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What is the effect of the interventions for reducing sedentary behaviour in people with stroke? A Cochrane Review summary with commentary.

NeuroRehabilitation 2023 Februrary 2
BACKGROUND: Many stroke survivors are both sedentary and physically inactive, even those who have adequate mobility. This increases cardiometabolic risk and has impacts on physical and other functions.

OBJECTIVE: The aim of this Cochrane Review summary is to discuss from a rehabilitation perspective the results of the Cochrane review investigating the effects of the interventions designed to reduce sedentary behavior after stroke on mortality, secondary vascular events, cardiovascular risk, adverse events and sedentary behavior.

METHODS: The review authors searched for randomized controlled trials that had been published up to December 2019, comparing the effects of the interventions aimed to reduce sedentary behavior in patients after stroke with usual care, no intervention, sham intervention.

RESULTS: The results of the review showed that the interventions included did not affect the number of deaths or the incidence of recurrent cardiovascular or cerebrovascular events, falls or other adverse events in stroke patients. Evidence for their impact on sedentary behavior is currently inconclusive.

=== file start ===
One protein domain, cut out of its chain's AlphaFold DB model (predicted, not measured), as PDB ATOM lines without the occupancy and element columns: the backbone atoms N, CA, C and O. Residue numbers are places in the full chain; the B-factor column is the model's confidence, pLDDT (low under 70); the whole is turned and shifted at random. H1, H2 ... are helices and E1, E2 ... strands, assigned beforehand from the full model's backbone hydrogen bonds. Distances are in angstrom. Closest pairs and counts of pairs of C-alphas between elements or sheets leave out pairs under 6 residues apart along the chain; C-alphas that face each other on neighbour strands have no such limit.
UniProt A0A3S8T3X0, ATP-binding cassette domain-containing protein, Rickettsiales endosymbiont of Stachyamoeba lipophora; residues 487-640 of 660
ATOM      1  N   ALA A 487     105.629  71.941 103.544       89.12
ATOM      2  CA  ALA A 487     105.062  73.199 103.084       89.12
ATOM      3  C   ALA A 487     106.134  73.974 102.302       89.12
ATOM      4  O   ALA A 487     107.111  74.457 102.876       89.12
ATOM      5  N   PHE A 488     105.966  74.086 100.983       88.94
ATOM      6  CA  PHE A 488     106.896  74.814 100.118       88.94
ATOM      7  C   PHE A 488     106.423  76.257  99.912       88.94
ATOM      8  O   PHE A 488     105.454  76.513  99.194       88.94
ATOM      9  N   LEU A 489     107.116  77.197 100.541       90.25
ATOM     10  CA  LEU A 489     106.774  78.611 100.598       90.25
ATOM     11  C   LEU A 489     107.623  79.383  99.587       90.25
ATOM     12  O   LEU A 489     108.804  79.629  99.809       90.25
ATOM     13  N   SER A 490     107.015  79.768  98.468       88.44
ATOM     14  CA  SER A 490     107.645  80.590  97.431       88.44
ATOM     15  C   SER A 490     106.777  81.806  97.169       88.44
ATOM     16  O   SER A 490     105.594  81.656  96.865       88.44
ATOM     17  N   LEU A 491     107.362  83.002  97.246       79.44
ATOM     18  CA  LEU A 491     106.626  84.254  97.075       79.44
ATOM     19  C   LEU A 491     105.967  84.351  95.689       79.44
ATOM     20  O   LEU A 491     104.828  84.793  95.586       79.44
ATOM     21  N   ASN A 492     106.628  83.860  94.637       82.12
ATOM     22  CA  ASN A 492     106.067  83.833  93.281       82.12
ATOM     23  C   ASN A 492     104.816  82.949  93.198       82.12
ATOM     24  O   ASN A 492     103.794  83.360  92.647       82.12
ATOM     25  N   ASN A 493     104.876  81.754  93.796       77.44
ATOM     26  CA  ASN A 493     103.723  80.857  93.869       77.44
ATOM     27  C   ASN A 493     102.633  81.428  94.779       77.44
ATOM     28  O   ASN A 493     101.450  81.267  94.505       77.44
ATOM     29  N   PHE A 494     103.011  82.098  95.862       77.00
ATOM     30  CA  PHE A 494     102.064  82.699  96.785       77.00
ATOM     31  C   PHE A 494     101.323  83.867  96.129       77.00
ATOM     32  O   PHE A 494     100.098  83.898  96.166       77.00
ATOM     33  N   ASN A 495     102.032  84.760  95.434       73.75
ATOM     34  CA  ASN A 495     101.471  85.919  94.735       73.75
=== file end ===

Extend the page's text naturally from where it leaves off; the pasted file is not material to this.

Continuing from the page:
CONCLUSIONS: The evidence about reducing sedentary behavior in patients after stroke is incomplete, since research in this field is relatively new. Practitioners may also encourage reduction in sitting during daytime by considering interventions for other therapeutic targets (e.g. increasing physical activity and mobility), besides the studied interventions that proved to be safe and harmless.

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